Test Background The most sensitive and specific test for myasthenia gravis is the presence of ACR. Myasthenia gravis is a neuromuscular disorder characterised by weakness and fatigability of skeletal muscles. The aetiology involves a numerical decrease in the number of available acetylcholine receptors at the neuromuscular junctions due to an antibody-mediated autoimmune attack. Not all patients who have myasthenia gravis have positive ACR titres. ACR antibodies are seen in 45 % to 65 % of patients with ocular myasthenia and in approximately 90 % of patients with generalised myasthenia gravis. The degree of ‘positivity’ for the test results does not correlate with the severity of disease.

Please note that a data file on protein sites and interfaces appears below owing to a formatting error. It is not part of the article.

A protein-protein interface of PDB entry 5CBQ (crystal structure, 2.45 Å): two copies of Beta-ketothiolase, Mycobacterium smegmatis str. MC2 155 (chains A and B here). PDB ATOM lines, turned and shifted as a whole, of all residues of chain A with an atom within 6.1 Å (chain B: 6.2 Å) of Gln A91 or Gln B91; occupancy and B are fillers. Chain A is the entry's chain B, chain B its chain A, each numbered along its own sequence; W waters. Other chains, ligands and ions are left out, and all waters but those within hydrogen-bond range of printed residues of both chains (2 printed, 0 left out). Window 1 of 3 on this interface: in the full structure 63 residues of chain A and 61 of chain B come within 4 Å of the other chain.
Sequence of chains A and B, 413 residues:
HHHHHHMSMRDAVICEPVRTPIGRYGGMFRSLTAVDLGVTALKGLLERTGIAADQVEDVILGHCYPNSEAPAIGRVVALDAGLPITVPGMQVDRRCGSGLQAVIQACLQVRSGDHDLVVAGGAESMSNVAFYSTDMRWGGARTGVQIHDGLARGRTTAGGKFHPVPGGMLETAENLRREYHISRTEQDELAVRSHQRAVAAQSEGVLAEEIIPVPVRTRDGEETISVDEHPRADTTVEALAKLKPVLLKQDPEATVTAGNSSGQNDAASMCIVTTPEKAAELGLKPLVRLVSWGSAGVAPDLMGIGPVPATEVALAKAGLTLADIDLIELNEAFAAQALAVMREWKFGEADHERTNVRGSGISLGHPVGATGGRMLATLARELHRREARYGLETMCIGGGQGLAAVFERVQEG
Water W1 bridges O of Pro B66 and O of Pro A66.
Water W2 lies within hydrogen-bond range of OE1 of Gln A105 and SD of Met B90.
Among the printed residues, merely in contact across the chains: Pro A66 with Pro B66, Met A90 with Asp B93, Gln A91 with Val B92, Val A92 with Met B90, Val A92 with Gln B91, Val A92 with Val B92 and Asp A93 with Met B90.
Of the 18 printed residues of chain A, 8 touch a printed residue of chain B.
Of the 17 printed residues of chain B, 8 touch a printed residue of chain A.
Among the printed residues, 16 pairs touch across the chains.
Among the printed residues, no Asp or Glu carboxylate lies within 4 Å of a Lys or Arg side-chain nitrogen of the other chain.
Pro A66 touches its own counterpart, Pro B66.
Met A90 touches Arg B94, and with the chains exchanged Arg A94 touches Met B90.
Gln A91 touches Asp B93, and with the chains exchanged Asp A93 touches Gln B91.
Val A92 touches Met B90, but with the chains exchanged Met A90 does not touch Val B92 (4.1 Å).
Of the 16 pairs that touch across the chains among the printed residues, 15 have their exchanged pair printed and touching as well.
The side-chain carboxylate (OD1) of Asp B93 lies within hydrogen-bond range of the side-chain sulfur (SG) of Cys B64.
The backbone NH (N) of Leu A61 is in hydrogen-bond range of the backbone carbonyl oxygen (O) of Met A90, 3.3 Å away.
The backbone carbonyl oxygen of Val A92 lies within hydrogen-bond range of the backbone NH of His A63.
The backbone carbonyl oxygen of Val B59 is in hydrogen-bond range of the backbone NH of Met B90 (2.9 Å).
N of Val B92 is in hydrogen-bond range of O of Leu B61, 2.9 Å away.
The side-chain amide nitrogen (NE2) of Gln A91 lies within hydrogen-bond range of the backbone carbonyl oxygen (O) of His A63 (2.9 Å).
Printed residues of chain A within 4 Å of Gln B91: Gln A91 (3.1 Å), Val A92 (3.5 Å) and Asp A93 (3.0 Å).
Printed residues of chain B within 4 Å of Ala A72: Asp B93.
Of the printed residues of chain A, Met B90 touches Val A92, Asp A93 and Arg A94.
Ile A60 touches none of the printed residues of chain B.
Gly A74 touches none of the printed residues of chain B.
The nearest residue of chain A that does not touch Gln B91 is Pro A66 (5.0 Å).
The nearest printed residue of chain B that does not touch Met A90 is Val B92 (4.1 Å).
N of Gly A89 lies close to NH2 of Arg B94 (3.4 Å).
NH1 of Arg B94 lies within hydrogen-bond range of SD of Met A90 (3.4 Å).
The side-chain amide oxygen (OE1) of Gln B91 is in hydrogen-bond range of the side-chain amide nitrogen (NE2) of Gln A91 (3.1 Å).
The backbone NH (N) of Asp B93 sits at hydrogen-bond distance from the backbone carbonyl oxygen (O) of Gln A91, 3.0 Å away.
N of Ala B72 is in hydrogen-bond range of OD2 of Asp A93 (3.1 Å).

Clinical Indications Degenerative neuromuscular disease Respiratory crises Dysphagia Facial weakness
Reference Range 0-5 x 10-10 mol
Sample Required RST (rust top)
Sample Volume 5-10 mL (1 mL serum)
Turnaround Time 28 days
Notes Not currently performed in house; this test is referred to the Immunology Department at Oxford.